“Distributed ledger technology can be quite powerful for businesses in the sense that it helps them to improve processes, it allows them to better value add activity through improved efficiencies and real time interactions, and also removes clunky legacy systems and heavy paperwork. What’s more, it enables businesses to communicate with different groups all across the world. It is a technology that can enable connectivity as there are no barriers.”

Putting the ‘but’ in blockchain

“Certain businesses think that they need blockchain,” says Nsanzumuco, “and I always tell them that this is not necessarily the case. They might just need a better database or a change in a system that may not need a DLT driven solution. It depends on what it is that you’re actually trying to achieve.”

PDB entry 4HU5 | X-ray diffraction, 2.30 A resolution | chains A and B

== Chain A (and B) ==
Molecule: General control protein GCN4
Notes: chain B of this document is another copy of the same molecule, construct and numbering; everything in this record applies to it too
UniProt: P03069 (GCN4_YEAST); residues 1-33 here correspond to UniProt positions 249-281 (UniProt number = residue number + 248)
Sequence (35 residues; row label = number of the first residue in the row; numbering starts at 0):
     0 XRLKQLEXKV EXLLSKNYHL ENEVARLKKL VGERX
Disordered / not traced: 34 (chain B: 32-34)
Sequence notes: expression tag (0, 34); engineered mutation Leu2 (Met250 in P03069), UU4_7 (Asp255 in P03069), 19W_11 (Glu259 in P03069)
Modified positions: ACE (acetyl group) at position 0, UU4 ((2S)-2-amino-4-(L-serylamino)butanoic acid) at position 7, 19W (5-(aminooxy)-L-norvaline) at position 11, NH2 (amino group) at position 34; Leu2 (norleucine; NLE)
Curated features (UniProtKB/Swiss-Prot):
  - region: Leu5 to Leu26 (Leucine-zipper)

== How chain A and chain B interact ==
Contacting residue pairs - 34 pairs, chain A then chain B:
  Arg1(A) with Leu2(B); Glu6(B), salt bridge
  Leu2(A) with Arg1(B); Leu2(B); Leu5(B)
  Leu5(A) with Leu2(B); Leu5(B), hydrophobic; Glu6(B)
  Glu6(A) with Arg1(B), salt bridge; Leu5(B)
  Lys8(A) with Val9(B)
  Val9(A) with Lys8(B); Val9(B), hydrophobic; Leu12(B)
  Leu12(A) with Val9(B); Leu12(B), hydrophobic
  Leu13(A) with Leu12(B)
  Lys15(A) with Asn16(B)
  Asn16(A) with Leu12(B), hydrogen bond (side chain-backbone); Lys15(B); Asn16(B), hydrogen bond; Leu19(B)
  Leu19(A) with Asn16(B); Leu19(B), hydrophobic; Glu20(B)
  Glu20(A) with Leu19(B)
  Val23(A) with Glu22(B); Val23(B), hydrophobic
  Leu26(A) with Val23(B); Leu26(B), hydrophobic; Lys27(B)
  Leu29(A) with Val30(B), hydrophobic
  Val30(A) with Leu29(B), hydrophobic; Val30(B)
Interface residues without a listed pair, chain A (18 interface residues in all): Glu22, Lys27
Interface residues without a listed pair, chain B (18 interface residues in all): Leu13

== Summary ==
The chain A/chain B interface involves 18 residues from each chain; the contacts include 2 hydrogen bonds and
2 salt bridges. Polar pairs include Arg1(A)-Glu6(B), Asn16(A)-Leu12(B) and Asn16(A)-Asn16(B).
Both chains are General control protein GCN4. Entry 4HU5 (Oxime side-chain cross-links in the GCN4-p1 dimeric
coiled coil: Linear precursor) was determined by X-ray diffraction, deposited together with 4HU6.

“It is key that businesses also approach blockchain with caution as the technology is still in its early stages. As such there are challenges around interoperability, scalability, regulation and privacy which the community is still busy trying to resolve.”

So, while she champions the potential of blockchain to open up markets, drive economic empowerment and improve business processes, Nsanzumuco is equally quick to condemn inappropriate applications of the technology and the use of blockchain for its own sake. In the highly dynamic world of disruptive technology it is clear that this is just the kind of balanced voice we need if we are to navigate the future of blockchain for the long term good.